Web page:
Sometimes, when we are still getting to know a new client, we’ll ask them to draw their stutter. Here’s why:
It opens up new ways of thinking about stuttering. People often come to us when their stutter has, for a long time, been a source of worry, shame, and distress. By taking a step back to think about how to draw stuttering, clients begin to think about it in a different, more neutral way.
Some people are visual thinkers. Not everyone explains best in words. Drawing allows clients a second form of expression, in which they may be more comfortable or able to access their feelings differently.
It makes things concrete. Especially for clients who have a hard time naming thoughts and feelings, a drawing can provide a way to visualize stuttering in an understandable way.
We learn new things. A picture is worth a thousand words. Sometimes, no matter how much we’ve talked with our clients about stuttering, some new shade of meaning or emotion comes through in a picture.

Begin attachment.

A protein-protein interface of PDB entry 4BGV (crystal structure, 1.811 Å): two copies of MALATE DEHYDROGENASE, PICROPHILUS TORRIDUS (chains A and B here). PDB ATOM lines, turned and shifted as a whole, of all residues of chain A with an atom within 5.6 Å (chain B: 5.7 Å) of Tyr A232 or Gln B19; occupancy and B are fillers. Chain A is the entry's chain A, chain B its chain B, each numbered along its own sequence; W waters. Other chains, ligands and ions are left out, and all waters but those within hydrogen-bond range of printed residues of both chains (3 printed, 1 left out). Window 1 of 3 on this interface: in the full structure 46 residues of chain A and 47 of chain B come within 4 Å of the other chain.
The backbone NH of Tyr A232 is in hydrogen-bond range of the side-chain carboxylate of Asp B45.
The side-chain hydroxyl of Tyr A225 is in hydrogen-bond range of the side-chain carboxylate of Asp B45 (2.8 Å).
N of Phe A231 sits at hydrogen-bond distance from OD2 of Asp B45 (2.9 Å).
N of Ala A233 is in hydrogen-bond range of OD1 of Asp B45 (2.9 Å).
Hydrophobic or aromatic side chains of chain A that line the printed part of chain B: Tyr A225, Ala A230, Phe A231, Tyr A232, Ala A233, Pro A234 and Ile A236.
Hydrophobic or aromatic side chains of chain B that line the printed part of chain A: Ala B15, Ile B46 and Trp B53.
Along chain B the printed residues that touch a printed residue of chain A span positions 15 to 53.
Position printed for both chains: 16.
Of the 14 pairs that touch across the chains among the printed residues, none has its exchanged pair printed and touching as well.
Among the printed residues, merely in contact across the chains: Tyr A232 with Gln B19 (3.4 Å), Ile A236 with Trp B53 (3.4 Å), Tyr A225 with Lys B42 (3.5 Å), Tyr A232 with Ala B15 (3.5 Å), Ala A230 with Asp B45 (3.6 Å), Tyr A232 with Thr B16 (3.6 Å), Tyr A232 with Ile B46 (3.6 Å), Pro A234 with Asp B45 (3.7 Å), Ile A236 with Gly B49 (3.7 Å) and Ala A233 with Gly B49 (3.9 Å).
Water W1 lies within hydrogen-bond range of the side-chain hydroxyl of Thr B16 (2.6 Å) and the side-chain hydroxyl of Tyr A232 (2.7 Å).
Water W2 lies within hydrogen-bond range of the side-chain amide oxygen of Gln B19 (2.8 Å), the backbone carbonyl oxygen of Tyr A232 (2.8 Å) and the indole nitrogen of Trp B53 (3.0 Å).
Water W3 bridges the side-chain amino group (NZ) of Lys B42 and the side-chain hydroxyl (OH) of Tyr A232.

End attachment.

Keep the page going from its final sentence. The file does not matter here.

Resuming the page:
How to do it:
Provide paper and drawing tools, then prompt away! For online therapy, the Zoom Whiteboard or online shared drawing tools such as Google Drawing can provide a fun and interactive experience.
The American Institute for Stuttering is a leading non-profit organization whose primary mission is to provide universally affordable, state-of-the-art speech therapy to people of all ages who stutter, guidance to their families, and much-needed clinical training to speech professionals wishing to gain expertise in stuttering. Offices are located in New York, NY, Atlanta, GA, and Los Angeles, CA, and services are also available online. Our mission extends to advancing public and scholarly understanding of this often misunderstood disorder.